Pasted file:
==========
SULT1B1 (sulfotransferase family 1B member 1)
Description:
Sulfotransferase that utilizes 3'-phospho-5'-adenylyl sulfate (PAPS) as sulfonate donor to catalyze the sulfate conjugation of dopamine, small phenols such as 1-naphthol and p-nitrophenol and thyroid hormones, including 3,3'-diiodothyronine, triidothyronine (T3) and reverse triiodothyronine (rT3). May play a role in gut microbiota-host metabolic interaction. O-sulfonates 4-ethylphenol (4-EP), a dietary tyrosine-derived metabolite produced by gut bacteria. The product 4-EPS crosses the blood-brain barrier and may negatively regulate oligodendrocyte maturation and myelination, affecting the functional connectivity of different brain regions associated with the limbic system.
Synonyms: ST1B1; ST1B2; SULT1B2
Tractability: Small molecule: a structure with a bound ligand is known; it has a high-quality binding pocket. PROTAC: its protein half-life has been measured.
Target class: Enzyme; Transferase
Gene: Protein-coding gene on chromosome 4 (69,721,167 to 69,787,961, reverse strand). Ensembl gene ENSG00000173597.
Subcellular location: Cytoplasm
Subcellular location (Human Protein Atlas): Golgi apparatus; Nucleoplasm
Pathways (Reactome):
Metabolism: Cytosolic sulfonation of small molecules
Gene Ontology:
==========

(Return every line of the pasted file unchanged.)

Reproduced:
SULT1B1 (sulfotransferase family 1B member 1)
Description:
Sulfotransferase that utilizes 3'-phospho-5'-adenylyl sulfate (PAPS) as sulfonate donor to catalyze the sulfate conjugation of dopamine, small phenols such as 1-naphthol and p-nitrophenol and thyroid hormones, including 3,3'-diiodothyronine, triidothyronine (T3) and reverse triiodothyronine (rT3). May play a role in gut microbiota-host metabolic interaction. O-sulfonates 4-ethylphenol (4-EP), a dietary tyrosine-derived metabolite produced by gut bacteria. The product 4-EPS crosses the blood-brain barrier and may negatively regulate oligodendrocyte maturation and myelination, affecting the functional connectivity of different brain regions associated with the limbic system.
Synonyms: ST1B1; ST1B2; SULT1B2
Tractability: Small molecule: a structure with a bound ligand is known; it has a high-quality binding pocket. PROTAC: its protein half-life has been measured.
Target class: Enzyme; Transferase
Gene: Protein-coding gene on chromosome 4 (69,721,167 to 69,787,961, reverse strand). Ensembl gene ENSG00000173597.
Subcellular location: Cytoplasm
Subcellular location (Human Protein Atlas): Golgi apparatus; Nucleoplasm
Pathways (Reactome):
Metabolism: Cytosolic sulfonation of small molecules
Gene Ontology: